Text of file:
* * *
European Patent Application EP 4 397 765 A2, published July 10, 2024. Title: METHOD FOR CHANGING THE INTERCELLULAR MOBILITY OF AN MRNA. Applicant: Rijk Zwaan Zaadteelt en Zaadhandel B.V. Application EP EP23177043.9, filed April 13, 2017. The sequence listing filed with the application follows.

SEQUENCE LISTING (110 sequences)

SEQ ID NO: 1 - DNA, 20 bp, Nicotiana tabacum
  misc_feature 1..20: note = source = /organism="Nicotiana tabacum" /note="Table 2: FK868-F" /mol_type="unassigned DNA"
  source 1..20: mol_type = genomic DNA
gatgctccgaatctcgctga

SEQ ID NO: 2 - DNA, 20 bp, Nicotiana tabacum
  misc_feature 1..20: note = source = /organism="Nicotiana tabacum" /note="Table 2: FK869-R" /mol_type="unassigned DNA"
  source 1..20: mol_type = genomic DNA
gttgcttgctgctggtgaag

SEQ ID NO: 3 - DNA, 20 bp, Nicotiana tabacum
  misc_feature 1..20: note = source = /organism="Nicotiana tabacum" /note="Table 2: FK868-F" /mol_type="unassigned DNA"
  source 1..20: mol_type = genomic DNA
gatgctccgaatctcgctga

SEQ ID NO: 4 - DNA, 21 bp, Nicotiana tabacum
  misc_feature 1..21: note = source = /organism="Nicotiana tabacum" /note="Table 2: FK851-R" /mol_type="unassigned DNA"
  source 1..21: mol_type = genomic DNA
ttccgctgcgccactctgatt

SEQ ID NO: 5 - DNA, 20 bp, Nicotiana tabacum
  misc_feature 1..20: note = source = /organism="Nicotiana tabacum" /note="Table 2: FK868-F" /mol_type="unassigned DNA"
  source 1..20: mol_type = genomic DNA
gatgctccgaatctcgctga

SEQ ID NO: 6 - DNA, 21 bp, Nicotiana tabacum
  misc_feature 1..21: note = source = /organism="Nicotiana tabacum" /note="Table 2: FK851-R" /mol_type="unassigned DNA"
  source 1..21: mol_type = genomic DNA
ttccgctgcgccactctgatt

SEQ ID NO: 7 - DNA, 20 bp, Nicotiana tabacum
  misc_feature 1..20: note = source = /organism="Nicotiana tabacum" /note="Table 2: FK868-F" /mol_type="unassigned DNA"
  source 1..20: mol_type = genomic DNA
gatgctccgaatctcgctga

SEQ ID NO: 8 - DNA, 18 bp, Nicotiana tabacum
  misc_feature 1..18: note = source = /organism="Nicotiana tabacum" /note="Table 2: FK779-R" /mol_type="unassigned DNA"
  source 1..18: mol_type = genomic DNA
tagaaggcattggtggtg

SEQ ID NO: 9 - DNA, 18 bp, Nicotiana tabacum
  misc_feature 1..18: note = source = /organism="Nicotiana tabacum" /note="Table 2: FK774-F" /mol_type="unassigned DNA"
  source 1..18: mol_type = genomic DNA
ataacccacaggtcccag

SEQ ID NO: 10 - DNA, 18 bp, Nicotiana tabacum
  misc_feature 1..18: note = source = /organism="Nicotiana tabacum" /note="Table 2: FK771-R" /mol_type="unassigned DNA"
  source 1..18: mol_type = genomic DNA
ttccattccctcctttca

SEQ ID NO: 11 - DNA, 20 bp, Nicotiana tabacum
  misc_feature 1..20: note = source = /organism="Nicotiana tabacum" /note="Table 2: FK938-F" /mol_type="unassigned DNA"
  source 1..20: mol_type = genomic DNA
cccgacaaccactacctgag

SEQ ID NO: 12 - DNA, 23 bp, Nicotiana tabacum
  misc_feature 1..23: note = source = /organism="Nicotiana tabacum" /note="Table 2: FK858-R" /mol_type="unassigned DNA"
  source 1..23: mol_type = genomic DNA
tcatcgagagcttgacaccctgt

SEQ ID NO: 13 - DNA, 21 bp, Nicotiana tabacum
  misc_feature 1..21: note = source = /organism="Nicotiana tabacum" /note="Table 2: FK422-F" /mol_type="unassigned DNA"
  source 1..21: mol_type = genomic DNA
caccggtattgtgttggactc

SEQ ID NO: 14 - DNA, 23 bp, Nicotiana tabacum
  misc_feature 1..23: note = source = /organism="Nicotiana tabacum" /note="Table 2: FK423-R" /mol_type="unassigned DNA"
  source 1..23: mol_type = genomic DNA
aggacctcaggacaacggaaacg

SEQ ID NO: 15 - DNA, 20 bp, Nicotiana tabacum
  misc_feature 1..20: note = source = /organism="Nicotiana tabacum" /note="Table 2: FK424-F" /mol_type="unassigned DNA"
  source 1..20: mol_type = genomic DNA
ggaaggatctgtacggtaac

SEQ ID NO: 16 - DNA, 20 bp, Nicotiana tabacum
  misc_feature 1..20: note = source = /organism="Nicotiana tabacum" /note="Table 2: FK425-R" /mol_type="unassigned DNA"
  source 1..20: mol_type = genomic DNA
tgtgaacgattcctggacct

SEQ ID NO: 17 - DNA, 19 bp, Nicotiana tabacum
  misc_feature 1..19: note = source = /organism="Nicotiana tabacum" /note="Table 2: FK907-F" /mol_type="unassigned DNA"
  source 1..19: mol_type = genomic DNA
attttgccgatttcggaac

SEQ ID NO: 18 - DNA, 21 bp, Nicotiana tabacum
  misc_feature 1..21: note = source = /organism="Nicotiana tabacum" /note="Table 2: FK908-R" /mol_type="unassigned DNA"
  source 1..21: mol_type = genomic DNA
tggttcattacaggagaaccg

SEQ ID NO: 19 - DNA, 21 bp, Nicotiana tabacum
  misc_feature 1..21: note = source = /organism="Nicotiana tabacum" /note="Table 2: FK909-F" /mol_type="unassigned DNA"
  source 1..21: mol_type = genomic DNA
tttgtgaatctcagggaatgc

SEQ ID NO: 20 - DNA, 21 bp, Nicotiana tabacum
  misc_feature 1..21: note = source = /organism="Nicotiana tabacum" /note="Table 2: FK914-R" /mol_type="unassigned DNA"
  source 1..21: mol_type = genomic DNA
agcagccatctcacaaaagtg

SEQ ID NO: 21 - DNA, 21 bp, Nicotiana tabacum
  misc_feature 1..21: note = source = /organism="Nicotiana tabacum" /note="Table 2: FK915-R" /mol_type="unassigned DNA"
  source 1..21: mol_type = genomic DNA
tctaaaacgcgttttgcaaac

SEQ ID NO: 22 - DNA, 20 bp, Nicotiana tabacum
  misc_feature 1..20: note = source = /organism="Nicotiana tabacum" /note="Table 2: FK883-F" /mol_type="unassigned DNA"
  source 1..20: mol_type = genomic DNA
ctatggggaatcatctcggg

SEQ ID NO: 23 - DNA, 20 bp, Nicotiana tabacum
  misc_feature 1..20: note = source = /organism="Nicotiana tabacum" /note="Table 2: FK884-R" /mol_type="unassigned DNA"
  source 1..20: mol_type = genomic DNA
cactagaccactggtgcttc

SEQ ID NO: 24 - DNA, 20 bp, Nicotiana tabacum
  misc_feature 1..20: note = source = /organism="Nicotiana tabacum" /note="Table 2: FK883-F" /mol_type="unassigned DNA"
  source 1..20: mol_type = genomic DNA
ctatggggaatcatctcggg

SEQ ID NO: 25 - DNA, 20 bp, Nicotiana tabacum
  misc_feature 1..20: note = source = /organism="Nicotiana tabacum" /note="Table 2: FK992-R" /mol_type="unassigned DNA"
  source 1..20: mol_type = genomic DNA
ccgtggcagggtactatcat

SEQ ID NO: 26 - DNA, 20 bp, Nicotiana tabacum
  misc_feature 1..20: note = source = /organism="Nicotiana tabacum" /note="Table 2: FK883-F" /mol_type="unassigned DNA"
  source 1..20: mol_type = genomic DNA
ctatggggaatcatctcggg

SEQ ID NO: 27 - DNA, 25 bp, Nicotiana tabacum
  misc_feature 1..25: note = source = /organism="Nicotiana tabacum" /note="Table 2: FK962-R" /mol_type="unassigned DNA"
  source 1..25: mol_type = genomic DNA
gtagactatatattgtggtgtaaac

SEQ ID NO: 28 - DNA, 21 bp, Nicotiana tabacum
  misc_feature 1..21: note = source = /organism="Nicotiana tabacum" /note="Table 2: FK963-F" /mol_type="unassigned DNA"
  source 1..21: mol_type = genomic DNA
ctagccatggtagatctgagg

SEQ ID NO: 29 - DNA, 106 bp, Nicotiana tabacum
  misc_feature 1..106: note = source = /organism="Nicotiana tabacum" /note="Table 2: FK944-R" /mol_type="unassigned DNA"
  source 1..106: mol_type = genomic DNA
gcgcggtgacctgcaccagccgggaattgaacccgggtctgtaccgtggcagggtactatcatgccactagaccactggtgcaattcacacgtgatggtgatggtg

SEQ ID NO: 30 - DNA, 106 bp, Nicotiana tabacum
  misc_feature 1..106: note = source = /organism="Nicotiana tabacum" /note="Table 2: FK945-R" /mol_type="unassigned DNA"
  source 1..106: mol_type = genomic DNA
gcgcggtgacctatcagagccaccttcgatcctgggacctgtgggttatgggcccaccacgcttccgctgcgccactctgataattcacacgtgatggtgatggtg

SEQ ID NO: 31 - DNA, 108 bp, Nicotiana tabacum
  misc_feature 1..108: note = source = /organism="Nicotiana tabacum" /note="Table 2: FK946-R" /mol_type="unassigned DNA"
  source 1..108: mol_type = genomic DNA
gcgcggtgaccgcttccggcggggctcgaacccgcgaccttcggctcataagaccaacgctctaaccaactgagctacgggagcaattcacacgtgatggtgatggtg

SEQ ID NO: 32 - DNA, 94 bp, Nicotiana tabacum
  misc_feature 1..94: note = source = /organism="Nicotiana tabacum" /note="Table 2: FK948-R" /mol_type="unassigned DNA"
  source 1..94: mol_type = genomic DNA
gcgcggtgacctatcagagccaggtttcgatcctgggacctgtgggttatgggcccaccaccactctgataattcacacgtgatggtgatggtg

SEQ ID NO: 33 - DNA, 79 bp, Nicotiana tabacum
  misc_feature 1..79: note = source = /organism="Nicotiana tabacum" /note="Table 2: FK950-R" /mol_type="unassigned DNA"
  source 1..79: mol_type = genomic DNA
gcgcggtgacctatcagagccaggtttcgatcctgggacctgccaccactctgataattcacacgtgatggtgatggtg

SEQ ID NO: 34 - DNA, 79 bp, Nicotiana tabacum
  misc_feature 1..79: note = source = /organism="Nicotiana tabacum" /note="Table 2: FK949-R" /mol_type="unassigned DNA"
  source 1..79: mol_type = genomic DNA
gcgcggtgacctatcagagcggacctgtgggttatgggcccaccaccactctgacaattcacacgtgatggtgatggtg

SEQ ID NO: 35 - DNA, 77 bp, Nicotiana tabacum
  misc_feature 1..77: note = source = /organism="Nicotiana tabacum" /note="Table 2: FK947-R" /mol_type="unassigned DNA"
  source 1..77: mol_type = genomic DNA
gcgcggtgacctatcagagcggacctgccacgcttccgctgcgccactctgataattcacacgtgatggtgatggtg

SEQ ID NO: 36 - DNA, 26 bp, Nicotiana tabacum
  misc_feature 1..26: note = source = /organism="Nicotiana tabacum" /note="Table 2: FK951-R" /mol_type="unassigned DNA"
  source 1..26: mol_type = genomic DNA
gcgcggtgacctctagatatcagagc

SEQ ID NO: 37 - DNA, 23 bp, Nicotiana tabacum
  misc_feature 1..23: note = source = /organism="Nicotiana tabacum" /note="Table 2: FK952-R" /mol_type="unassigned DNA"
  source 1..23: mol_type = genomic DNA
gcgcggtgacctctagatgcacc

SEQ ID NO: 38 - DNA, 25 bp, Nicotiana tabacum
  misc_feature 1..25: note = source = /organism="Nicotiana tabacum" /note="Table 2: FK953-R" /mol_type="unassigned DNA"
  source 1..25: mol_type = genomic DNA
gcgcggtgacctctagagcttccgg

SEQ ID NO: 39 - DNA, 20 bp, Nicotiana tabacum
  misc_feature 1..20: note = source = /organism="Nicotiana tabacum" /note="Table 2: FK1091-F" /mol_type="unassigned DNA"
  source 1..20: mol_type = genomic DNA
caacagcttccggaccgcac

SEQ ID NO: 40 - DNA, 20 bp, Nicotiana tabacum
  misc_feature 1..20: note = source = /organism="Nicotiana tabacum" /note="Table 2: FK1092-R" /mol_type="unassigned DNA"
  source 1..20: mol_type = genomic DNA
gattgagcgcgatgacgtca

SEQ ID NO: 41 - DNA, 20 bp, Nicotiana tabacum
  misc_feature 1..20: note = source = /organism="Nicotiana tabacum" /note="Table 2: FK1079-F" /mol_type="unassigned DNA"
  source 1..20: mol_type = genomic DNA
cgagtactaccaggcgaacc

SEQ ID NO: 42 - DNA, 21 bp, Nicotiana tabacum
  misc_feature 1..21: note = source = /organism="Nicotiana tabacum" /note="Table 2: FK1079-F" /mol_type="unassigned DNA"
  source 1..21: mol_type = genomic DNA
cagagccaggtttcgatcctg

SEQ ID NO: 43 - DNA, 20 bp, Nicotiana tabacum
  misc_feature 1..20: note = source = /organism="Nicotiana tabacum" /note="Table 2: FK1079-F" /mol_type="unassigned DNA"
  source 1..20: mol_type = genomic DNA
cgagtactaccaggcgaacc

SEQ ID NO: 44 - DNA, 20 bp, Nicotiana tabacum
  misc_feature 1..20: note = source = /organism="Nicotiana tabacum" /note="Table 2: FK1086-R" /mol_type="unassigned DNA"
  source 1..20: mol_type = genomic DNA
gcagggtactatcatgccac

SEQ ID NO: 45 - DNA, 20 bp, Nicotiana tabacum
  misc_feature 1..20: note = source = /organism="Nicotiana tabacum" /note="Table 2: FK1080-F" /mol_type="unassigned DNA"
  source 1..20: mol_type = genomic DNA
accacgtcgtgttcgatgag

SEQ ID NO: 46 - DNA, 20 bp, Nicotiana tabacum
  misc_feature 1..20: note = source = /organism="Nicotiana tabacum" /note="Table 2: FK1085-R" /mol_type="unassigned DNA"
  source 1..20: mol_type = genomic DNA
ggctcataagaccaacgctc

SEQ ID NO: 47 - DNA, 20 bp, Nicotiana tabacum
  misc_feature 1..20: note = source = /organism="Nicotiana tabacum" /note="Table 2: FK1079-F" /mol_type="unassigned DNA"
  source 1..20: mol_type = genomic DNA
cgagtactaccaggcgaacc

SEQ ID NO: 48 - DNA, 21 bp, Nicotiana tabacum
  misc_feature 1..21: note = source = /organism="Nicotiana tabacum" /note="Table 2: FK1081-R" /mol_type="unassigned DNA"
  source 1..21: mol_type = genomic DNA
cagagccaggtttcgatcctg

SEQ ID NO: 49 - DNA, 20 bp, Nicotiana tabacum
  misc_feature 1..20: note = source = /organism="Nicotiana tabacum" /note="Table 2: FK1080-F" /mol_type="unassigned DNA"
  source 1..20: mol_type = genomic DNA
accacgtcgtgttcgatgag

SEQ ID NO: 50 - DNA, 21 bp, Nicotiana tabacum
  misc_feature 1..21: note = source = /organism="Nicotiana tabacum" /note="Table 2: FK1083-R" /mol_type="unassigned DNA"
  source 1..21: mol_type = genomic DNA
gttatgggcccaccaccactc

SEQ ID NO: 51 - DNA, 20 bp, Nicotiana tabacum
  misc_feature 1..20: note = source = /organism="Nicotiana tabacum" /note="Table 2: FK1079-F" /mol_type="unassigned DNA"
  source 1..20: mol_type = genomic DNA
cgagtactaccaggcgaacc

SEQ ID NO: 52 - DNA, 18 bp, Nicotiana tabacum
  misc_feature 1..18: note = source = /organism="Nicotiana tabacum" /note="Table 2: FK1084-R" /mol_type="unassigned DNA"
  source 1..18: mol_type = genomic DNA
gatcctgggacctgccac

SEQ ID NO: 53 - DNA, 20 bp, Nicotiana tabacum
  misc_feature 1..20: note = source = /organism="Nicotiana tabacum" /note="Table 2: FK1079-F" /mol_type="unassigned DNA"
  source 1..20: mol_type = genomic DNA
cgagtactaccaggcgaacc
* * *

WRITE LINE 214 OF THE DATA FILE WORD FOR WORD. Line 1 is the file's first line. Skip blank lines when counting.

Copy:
cgagtactaccaggcgaacc